Below are some common cancer terms and their meanings. For a more comprehensive list, see the National Cancer Institute's Dictionary of Cancer Terms.
djuvant chemotherapy: chemotherapy treatment that enhances the effectiveness of the patients primary cancer treatment (surgery or radiation therapy)
antibody: a substance, probably produced by lymphocytes and other special cells, which helps defend the body against infections due to viruses, bacteria, and other foreign organisms
antigen: any substance capable of stimulating an immune response
benign: not cancerous
biopsy: the removal and examination of tissue, cells, or fluids from the body
bone marrow: spongy material that fills the inner spaces of the bones and production site of many blood elements such as red blood cells
bone marrow transplant: a procedure in which bone marrow from one person is transplanted into another person whose bone marrow is damaged or diseased
brachytherapy: a type of radiation therapy in which radioactive materials are placed in direct contact with the tissue being treated
cancer: uncontrolled, abnormal growth of cells which expands by destroying normal cells and spreads throughout the bloodstream and lymphatic system to other parts of the body
carcinoma: a malignant tumor originating in the epithelial cells (cells of the surface of tissues)
chemotherapy: the use of chemical agents in the treatment and control of cancer
clinical trial: research conducted with patients to evaluate new treatments
computed tomography (CT): radiography in which a three dimensional image of a body structure is constructed by a computer
5-year relative survival rate: includes persons who are living 5 years after diagnosis; used to monitor progress in early detection and treatment of cancer
hematology: the study and treatment of the blood and blood tissues
Hodgkins disease: disease that is characterized by progressive enlargement of the lymph nodes, spleen and liver. Most often occurring in males, its strikes individuals between the ages of 15-35.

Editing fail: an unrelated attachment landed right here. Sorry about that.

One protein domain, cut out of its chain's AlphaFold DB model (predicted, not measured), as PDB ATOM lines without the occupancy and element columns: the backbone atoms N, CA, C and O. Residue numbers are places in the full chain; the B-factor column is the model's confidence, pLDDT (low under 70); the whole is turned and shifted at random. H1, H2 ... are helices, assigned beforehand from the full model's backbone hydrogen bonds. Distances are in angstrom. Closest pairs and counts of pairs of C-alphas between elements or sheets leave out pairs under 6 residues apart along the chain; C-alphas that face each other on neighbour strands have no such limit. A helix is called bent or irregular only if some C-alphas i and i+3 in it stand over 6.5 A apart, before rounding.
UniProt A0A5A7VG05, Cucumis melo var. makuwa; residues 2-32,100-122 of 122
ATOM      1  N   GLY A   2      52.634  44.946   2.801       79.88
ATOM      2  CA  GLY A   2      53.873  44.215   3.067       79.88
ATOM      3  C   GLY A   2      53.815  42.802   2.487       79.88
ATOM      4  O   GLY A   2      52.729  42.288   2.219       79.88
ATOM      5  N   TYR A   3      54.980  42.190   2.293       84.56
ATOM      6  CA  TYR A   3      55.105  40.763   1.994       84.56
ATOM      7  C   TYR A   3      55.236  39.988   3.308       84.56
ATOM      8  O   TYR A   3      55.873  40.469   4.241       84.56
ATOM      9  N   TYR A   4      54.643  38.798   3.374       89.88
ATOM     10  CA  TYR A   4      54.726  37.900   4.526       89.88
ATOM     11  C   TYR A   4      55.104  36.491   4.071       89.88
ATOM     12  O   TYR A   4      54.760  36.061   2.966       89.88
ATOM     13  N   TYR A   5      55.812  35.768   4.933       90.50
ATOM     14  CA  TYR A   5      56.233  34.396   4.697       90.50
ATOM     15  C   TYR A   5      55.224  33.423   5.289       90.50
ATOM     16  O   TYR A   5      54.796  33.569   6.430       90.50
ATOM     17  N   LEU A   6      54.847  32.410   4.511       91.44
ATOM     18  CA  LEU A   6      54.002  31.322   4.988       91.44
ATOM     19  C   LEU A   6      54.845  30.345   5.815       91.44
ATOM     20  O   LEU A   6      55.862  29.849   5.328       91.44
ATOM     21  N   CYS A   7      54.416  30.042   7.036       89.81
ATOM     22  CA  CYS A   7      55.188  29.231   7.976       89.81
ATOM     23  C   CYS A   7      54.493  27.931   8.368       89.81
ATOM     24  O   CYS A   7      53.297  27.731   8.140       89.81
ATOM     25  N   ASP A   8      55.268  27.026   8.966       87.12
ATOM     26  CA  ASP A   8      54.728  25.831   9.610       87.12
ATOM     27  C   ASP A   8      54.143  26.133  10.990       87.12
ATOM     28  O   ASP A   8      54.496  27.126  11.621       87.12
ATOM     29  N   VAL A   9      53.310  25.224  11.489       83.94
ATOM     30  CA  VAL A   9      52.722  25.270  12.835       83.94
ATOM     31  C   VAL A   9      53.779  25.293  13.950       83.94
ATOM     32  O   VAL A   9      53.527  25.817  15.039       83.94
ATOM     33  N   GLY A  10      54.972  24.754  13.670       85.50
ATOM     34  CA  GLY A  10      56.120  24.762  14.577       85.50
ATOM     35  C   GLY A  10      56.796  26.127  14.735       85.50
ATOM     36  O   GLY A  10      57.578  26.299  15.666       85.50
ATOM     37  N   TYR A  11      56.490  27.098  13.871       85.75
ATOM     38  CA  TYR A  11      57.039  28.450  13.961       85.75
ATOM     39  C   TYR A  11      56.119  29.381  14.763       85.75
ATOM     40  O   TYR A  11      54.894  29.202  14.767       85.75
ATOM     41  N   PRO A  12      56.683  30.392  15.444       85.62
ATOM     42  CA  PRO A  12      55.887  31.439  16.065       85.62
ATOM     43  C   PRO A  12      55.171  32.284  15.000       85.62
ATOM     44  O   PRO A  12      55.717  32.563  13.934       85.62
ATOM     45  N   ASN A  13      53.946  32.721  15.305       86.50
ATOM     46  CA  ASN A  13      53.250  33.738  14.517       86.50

immune system: the bodily system that protects the body from foreign substances, cells and tissues.
immunosuppression: suppression of natural immune responses caused by drugs, irradiation, and other cancer fighting agents
immunotherapy: treatment of a disease by stimulating the bodys natural immune responses
laparoscopy: surgical procedure that enables visual examination of the abdomen by means of a long, slender optical instrument.
leukemia: disease of the blood and blood forming organs characterized by an abnormal increase in the number of leukocytes (white blood cells)
lymph nodes: organs that supply lymphocytes (white blood cells) to the bloodstream and filter out bacteria and foreign substances.
lymphoma: malignant tumor of the lymphatic tissue
magnetic resonance imaging (MRI): technique used to view the internal structures of the body
mammogram: photograph of the breasts made by X rays
melanoma: a tumor of high malignancy that starts in a black mole and metastasizes rapidly and widely
metastasis: spread of cancer from one part of the body to another
non-Hodgkins lymphoma: cancer of the lymph tissues that is not Hodgkins disease
photodynamic therapy: cancer treatment that destroys cancer cells by using the interaction of laser light and a chemical that makes cells more sensitive to light.
radiation therapy: the treatment of disease by means of X rays or radioactive substances
remission: a state or period during which the symptoms of a disease decrease or disappear
resection: the surgical removal of part of an organ or structure
sarcoma: cancerous growth of the soft tissues stem cell: an unspecialized cell that gives rise to other cells
tumor: malignant or benign, abnormal growth of tissue
X-ray: low dose radiation used to develop images of the internal parts of the body
Source: Websters Medical Desk Dictionary. Springfield, MA: Merriam-Webster, Inc, 1986.